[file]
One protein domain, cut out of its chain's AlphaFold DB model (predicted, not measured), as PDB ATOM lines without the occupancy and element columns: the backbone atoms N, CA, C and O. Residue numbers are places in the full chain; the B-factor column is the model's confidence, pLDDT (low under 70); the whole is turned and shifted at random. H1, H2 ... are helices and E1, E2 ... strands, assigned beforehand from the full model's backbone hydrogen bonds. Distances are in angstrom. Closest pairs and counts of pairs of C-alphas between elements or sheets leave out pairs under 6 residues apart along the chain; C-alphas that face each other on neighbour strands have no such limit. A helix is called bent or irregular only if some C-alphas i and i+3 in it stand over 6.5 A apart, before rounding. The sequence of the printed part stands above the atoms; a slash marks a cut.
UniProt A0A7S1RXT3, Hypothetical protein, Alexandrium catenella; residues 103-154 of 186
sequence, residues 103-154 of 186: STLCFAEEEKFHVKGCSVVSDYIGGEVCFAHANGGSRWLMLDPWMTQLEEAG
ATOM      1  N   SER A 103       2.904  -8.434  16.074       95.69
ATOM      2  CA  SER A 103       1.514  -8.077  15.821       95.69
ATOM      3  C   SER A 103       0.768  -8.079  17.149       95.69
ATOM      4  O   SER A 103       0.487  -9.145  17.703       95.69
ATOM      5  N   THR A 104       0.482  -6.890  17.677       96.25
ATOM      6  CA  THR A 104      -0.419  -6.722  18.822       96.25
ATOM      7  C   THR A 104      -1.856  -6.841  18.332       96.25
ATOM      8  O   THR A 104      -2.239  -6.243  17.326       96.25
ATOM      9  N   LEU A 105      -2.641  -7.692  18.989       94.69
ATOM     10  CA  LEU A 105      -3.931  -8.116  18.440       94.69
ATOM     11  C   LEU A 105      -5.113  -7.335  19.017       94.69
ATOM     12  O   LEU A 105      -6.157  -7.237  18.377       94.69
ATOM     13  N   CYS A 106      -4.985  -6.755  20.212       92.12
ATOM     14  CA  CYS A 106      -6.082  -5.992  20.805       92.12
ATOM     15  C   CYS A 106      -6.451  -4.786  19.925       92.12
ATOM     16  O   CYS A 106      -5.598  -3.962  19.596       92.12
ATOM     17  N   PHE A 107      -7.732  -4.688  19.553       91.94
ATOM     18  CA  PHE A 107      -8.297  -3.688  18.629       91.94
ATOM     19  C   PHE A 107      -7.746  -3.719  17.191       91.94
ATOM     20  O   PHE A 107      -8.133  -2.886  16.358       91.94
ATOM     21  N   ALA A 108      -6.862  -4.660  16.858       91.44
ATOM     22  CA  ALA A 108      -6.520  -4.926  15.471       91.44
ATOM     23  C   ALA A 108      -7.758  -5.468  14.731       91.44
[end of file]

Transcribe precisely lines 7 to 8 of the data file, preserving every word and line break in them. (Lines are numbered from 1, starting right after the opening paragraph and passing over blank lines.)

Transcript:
ATOM      5  N   THR A 104       0.482  -6.890  17.677       96.25
ATOM      6  CA  THR A 104      -0.419  -6.722  18.822       96.25